Regular Income Stream: These funds are tailored to provide a steady income stream, typically through dividends or interest payments. This feature is particularly attractive for retirees or investors who require a regular income flow, aligning well with the needs of a significant segment of Indian investors.

Higher Returns than Fixed Deposits: Income funds often yield better returns compared to fixed deposits, making them a more lucrative option. However, they do carry credit and interest rate risks, unlike fixed deposits, which are generally risk-free. This makes income funds suitable for those who can manage moderate risk.

No Lock-in Period: Unlike fixed deposits that may penalize for early withdrawal, income funds typically have no lock-in periods, offering greater liquidity. Some funds may have an exit load, so it’s important to review the terms before investing, especially for investors who may need early access to funds.

Tax Efficiency for High-Income Earners: For those in the 30% income tax bracket, income funds offer significant tax advantages. Long-Term Capital Gains (LTCG) in income funds are taxed at 20% with indexation benefits, whereas interest from fixed deposits is taxed as per the individual’s tax slab, often resulting in higher tax outgo.

Disadvantages of Income Funds

Risk from Interest Rate and Credit: Income funds are sensitive to interest rate changes; a rise in rates can decrease bond prices, reducing fund value. Additionally, there’s the credit risk of default by bond issuers, which can adversely affect returns, making these funds riskier than perceived.

Return Dependent on Interest Rate Volatility: While income funds can capitalize on falling interest rates to generate returns, they do not guarantee returns like fixed deposits. Their performance is closely tied to interest rate movements, making them less predictable and dependable for conservative investors.

Expense Ratio Costs: Income funds incur management fees, known as the expense ratio. For instance, investing Rs. 10,000 in a fund with a 2% expense ratio means paying Rs. 200 for fund management. This fee can impact overall returns, especially in low-yield environments.

Market Sensitivity: These funds are susceptible to market fluctuations, making them less stable compared to risk-free investments like government bonds. This market sensitivity can lead to periods of underperformance, especially in volatile economic conditions.

Liquidity Risk: While generally more liquid than fixed deposits, some income funds may face liquidity issues, especially in stressed market conditions. This can affect the fund’s ability to meet redemption requests promptly, posing a risk for investors needing quick access to their funds.

Income Fund Returns

The table below shows the Best Income Mutual Funds based on a 1-year return.

NameAMCAbsolute Returns – 1Y %
Templeton India Equity Income FundFranklin Templeton Asset Management (India) Private Limited35.03
SBI Magnum Income FundSBI Funds Management Limited7.56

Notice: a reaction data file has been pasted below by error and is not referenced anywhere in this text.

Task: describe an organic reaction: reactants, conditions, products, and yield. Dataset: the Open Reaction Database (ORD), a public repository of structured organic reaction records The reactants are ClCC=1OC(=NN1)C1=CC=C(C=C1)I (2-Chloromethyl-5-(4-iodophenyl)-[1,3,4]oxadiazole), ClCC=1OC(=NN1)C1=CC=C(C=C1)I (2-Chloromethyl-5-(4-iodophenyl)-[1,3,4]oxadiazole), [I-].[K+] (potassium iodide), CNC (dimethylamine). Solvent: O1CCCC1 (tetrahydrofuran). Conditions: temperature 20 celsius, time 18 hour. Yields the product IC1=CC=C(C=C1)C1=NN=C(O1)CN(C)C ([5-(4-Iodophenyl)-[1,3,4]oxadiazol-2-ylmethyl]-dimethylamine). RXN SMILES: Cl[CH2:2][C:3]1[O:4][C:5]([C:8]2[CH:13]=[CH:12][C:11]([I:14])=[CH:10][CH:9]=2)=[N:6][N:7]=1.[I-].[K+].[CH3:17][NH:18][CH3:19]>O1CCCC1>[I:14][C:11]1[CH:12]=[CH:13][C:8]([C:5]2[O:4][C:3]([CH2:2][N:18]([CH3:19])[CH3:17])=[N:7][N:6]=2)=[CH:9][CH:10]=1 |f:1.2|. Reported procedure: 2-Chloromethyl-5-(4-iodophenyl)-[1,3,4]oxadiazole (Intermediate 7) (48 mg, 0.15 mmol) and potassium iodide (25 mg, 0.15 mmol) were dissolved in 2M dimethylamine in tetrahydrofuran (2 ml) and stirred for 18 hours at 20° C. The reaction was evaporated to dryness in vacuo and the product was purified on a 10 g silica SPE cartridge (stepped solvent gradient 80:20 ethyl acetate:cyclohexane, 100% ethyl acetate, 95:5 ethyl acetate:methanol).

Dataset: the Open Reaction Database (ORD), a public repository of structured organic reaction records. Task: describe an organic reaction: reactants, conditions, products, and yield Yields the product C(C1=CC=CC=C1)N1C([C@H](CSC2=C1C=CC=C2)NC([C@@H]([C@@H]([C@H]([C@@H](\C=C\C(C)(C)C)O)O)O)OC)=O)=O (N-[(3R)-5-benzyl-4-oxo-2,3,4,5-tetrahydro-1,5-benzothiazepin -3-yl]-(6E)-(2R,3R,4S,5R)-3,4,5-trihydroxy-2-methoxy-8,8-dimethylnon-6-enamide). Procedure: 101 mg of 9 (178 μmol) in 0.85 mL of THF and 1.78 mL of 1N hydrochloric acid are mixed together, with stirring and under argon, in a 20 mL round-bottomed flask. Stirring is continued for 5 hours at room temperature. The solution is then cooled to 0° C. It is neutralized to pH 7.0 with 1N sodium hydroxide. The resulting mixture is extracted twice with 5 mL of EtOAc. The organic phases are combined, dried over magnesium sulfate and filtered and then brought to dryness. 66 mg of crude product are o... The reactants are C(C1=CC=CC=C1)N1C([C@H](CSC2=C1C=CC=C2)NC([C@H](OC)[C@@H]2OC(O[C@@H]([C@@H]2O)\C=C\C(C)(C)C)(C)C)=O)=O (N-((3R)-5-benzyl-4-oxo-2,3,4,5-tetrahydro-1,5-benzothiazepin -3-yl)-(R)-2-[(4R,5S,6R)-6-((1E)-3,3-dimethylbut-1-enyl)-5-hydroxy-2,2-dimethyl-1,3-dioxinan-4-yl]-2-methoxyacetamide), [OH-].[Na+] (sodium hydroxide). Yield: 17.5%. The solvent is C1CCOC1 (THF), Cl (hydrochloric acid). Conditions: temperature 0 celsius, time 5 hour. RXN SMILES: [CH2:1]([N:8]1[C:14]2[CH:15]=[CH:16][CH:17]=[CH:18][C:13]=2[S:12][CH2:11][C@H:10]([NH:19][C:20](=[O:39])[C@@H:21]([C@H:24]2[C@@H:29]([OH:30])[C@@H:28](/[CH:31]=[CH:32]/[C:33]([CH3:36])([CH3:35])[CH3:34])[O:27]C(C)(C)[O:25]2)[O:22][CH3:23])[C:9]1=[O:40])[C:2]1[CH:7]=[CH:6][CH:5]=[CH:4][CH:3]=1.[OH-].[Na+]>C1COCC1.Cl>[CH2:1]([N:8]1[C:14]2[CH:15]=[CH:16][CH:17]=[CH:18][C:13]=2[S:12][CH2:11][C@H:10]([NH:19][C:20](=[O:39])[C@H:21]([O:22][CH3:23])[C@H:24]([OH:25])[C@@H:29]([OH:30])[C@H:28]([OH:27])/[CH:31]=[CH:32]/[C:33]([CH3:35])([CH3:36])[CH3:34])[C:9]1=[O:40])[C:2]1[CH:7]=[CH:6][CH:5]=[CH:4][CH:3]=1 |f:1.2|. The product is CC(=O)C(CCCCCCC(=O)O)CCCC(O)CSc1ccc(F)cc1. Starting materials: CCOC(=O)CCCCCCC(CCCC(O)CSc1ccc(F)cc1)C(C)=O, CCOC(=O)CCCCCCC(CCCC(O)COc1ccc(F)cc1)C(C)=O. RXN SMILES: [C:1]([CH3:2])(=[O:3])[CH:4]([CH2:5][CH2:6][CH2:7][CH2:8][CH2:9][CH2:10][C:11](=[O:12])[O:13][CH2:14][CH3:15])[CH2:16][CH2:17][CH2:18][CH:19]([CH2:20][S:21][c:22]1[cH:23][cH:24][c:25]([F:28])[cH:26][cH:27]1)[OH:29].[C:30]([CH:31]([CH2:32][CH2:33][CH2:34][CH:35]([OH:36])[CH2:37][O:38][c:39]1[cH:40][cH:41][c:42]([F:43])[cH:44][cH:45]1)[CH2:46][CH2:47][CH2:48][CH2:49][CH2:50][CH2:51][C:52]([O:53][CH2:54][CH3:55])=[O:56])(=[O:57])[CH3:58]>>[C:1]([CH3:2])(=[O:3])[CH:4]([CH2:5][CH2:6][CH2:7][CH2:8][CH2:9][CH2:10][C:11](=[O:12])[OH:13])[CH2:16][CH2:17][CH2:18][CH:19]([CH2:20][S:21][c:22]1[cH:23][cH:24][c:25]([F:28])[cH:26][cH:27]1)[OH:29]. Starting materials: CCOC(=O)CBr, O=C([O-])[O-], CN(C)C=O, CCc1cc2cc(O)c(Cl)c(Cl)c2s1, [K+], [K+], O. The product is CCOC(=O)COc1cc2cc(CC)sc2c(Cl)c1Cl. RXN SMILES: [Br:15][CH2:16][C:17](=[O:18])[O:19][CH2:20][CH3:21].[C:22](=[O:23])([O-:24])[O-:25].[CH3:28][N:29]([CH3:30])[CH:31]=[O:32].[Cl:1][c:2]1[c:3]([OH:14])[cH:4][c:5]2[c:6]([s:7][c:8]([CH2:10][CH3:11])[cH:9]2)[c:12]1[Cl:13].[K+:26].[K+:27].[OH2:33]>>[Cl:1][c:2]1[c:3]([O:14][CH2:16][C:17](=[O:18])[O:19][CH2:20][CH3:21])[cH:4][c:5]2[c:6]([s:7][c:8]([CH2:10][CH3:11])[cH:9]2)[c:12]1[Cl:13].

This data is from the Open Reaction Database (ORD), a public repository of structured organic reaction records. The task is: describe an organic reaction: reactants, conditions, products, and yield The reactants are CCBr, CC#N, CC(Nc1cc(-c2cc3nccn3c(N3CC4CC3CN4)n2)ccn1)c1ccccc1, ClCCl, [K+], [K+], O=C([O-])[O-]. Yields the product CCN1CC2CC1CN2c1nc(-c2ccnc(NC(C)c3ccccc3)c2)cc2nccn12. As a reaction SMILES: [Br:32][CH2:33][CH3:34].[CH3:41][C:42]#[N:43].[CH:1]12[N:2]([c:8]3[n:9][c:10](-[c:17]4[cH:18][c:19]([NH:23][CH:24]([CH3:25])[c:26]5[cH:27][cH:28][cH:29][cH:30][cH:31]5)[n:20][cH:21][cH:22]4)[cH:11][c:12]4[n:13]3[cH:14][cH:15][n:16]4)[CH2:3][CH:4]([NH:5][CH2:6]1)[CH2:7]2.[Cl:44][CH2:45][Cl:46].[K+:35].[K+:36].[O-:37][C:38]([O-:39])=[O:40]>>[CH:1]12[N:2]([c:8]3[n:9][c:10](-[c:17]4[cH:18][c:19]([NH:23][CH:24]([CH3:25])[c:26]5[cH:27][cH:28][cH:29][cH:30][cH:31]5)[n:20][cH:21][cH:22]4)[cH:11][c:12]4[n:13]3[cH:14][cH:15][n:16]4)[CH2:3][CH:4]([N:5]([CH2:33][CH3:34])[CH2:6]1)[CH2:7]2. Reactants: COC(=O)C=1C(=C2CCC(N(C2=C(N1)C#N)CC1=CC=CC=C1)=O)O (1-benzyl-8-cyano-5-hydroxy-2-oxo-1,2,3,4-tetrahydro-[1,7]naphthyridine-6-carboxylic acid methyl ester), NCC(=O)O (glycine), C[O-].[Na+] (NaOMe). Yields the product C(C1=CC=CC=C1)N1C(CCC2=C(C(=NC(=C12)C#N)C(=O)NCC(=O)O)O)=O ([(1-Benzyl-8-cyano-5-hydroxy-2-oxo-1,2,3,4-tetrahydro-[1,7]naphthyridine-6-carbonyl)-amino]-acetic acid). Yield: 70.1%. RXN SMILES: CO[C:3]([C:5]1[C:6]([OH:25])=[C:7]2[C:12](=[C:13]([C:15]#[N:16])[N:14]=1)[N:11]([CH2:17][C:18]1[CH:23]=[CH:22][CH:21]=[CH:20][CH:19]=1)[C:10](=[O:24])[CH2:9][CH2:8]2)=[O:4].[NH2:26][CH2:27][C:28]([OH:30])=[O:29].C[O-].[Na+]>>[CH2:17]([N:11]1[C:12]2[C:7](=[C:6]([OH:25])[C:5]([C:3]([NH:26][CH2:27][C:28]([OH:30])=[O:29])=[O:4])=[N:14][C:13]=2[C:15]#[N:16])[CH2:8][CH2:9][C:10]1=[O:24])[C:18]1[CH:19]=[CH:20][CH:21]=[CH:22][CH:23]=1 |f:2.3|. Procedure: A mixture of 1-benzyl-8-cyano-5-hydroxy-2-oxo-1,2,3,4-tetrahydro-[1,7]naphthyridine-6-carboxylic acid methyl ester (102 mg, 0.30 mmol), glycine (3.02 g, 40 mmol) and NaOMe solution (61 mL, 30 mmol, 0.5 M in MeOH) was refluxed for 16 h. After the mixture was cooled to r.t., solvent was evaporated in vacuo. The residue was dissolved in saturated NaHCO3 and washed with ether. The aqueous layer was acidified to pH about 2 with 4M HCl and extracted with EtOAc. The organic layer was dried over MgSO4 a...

Nippon India Income FundNippon Life India Asset Management Limited7.52
HDFC Income FundHDFC Asset Management Company Limited7.32
Aditya Birla SL Income FundAditya Birla Sun Life AMC Limited6.76
Canara Rob Income FundCanara Robeco Asset Management Company Limited6.51
Bank of India Short Term Income FundBank of India Investment Managers Private Limited6.30

Best Income Mutual Funds

The table below shows the Best Income Mutual Funds based on a 3-year CAGR.

NameAUM (in Cr)NAV ( Rs )CAGR 3Y ( % )
Templeton India Equity Income Fund1880.55127.3726.33
Bank of India Short Term Income Fund89.6625.4812.11
SBI Magnum Income Fund1708.8367.205.47
Nippon India Income Fund265.5888.415.14
Aditya Birla SL Income Fund1757.70119.774.92
HDFC Income Fund710.4356.614.53
Canara Rob Income Fund124.1455.074.45

Income Mutual Funds – Quick Summary

  • Income mutual funds invest in long-term debt instruments, focusing on returns from corporate bonds and government securities.
  • Examples include Templeton India Equity Income Fund and SBI Magnum Income Fund, focusing on long-term debt instruments with various returns.
  • Income funds invest in high-credit-rated securities, aiming for income maximization through capital appreciation and dividend payouts.
  • Include Dynamic Bond Funds, Corporate Bond Funds, Credit Risk Funds, Gilt Funds, and Fixed Maturity Plans, each with distinct strategies.
  • Income funds generate regular earnings via dividends, while growth funds focus on capital appreciation and reinvestment for higher growth.
  • Income funds offer a regular, potentially higher income stream, with flexibility and tax efficiency compared to fixed-income investments.
  • Sensitive to interest rate changes and credit risks, income funds can face reduced value and returns, presenting higher risk levels.
  • Top funds include Templeton India Equity Income Fund and Bank of India Short Term Income Fund, offering varied 3-year CAGR returns.

Income Mutual Funds Meaning – FAQs  

1. What Is An Income Mutual Fund?

An Income Fund, a type of Debt Mutual Fund, invests primarily in corporate bonds and government securities, aiming to deliver regular, fixed income over the long term.

2. Is It Good To Invest In Income Fund?

Investing in Income Funds can be suitable for those seeking regular income and lower risk compared to equity investments, but it depends on individual risk tolerance and financial goals.

3. What Is The Difference Between Income Mutual Funds And Growth Mutual Funds?

The main difference between income funds and growth funds is that income funds prioritize regular earnings from dividend-paying securities, whereas growth funds focus on capital appreciation, reinvesting earnings to achieve higher long-term growth, appealing to different investment strategies and risk appetites.

4. Who Should Invest In Income Fund?

Investors seeking steady income, particularly those in retirement or with a lower risk appetite, may find Income Funds suitable, but it’s important to align with individual financial goals and risk tolerance.

5. Are Income Funds Safe?

Income Funds, while generally safer than equity investments, carry risks like interest rate fluctuations and credit risk, making them relatively safe but not entirely risk-free investment options.

6. How Do I Invest In Income Funds?

You can start investing in Income Funds for free by opening an account with Alice Blue in 15 minutes.

7. Do Income Funds Pay Dividends?

Mutual funds, based on their portfolio composition, can disburse dividends or interest, or sometimes both, and are legally required to distribute accumulated dividends at least annually.